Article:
We as local residents may not see the money returned to us directly but those who either have or may get cancer receive benefits through the ACS when they visit their cancer clinic.
Those who would like to know specifically where the money goes may log on to www.cancer.org.
The Kiwanis Club of Elkins, according to a member I talked to who wished to remain anonymous, said that their club raises about $20,000 per year, which goes back into the community.
The Elkins-Randolph Family Y raised $36,100 this year during its "Run for Fitness" fundraising campaign. All of the proceeds, after expenses, goes back into the Elkins and Randolph County community through capital improvements on the Y, providing scholarships of various kinds to those who otherwise could not afford to be a member and many other benefits.
They, like most other charitable organizations, have other fundraisers so this is only a part of what our local residents fork out to help keep the Y running and to help others enjoy the organization's programs.
It would be interesting to know exactly how much money is dolled out to charitable organizations by our residents each year but gathering that data would take much more time than is available. Additionally, I am not interested in reporting exactly how much money is kept by each organization after all expenses are met. My purpose is simply to give a basic idea of how generous we are as a community.
If only 100 people donated to the Snowshoe Foundation fundraiser, and I suspect it would be more like 200 or 250 people who participated in that campaign, we have given almost $362,000. Folks that's only $134,000 short of half a million dollars - pretty good wouldn't you say.
Here's an interesting bit of trivia. As many of you have noticed, this year August has five Sundays, Mondays and Tuesdays. According to statisticians who keep track of this kind of information this happens only once every 823 years. Guess none of us will be around for the next time.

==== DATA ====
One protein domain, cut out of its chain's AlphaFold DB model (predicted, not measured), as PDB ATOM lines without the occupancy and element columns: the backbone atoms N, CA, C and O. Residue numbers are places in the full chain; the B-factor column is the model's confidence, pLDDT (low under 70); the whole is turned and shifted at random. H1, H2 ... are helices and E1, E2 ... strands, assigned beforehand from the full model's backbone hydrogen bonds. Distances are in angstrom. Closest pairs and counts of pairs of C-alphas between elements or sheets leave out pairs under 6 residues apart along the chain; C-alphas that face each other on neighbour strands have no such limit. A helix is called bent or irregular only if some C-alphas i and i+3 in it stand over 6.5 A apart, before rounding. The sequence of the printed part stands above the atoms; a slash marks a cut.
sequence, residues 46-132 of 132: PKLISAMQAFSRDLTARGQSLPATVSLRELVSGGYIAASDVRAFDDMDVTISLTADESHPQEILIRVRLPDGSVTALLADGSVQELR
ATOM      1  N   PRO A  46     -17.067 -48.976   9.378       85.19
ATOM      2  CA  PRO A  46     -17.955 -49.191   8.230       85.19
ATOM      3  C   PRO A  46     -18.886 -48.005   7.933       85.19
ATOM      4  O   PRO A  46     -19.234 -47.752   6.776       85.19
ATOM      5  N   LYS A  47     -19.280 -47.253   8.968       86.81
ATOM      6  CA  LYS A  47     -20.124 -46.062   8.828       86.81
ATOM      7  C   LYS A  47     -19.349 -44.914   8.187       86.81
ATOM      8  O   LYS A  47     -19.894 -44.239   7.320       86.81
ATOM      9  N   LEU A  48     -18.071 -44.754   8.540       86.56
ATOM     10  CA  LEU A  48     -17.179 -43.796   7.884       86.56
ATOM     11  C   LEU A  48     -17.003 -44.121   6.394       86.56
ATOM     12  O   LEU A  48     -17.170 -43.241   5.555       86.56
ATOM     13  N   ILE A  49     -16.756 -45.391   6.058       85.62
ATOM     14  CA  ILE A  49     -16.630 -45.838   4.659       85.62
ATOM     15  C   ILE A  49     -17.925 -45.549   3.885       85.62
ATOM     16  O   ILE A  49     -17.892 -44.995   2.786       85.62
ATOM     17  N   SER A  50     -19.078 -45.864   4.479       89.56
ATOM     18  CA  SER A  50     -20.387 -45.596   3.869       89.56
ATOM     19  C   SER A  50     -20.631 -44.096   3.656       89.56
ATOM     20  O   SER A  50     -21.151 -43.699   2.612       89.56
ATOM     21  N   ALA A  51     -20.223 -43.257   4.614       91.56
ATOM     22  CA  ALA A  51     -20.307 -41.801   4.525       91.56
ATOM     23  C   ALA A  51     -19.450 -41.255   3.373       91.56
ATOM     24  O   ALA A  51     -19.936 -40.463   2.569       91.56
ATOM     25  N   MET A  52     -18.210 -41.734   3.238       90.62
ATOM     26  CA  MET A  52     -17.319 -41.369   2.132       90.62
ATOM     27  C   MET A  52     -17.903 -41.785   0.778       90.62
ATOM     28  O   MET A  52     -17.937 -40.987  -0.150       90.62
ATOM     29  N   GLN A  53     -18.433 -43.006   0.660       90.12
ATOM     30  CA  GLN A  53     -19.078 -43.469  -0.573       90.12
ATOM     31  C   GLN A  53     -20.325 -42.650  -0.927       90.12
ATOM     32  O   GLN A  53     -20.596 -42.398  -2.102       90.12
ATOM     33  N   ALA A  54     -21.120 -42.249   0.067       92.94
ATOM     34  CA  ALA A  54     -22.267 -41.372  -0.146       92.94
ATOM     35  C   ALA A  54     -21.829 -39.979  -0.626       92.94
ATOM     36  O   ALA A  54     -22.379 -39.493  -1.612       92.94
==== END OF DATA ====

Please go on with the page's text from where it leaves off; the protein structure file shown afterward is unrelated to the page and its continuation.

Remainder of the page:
There's a new book on the market by Elkins resident David Armstrong filled with stories, history and pictures of railroading, mining, timbering and many other interesting tales from the Allegheny Region during the Age of Steam. Titled "Blue Steel, Timber and Steam: A Scrapbook of Tales from Boom-era Allegheny," the book, according to promotional material I received, is put together in a way so one can open it on most any page and find a short anecdote, caption or clipping that could be read by itself.
It also contains longer stories and memories as told by the people who were there - those who built and operated railroads, mills and coal mines in the Allegheny Region in the late 1800s and early 1900s.
Another interesting thing about the book is that it pays special attention to the role and trials of women who lived and worked along the railroads, in the mining towns and lumber camps. It also covers the transition that mountain people have made from extractive industry to tourism.
The book contains more than 75 vintage photos including some taken in Randolph, Pocahontas, Tucker and Upshur counties. More than 100 newspaper stories are sampled or shown in their entirety. More than 15 interviews made from 1916 through 1990 are given in whole or in part; interviews with those who had a common story - they saw the turbulent and formidable changes of the era.
The 143-page soft-bound book is only $25, plus $2 if mailed. It may be purchased from the author at 227 Sylvester Drive, Elkins, by calling 304-636-0657 or my e-mail at firstname.lastname@example.org .